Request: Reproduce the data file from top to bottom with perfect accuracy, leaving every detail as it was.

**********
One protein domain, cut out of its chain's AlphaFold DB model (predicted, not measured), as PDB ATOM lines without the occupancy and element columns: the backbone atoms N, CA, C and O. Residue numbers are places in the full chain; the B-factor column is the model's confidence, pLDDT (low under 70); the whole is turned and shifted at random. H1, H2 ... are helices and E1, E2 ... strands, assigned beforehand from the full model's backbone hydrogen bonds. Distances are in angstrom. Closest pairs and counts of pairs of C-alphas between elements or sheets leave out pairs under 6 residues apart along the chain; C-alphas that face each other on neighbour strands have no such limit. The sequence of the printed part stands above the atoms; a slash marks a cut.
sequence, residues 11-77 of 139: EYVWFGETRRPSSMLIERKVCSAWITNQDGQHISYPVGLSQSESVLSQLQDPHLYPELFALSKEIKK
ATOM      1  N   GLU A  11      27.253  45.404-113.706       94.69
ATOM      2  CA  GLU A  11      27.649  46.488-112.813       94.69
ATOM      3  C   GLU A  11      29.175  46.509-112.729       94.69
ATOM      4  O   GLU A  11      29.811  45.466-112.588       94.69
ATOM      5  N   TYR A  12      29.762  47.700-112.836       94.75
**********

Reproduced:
One protein domain, cut out of its chain's AlphaFold DB model (predicted, not measured), as PDB ATOM lines without the occupancy and element columns: the backbone atoms N, CA, C and O. Residue numbers are places in the full chain; the B-factor column is the model's confidence, pLDDT (low under 70); the whole is turned and shifted at random. H1, H2 ... are helices and E1, E2 ... strands, assigned beforehand from the full model's backbone hydrogen bonds. Distances are in angstrom. Closest pairs and counts of pairs of C-alphas between elements or sheets leave out pairs under 6 residues apart along the chain; C-alphas that face each other on neighbour strands have no such limit. The sequence of the printed part stands above the atoms; a slash marks a cut.
sequence, residues 11-77 of 139: EYVWFGETRRPSSMLIERKVCSAWITNQDGQHISYPVGLSQSESVLSQLQDPHLYPELFALSKEIKK
ATOM      1  N   GLU A  11      27.253  45.404-113.706       94.69
ATOM      2  CA  GLU A  11      27.649  46.488-112.813       94.69
ATOM      3  C   GLU A  11      29.175  46.509-112.729       94.69
ATOM      4  O   GLU A  11      29.811  45.466-112.588       94.69
ATOM      5  N   TYR A  12      29.762  47.700-112.836       94.75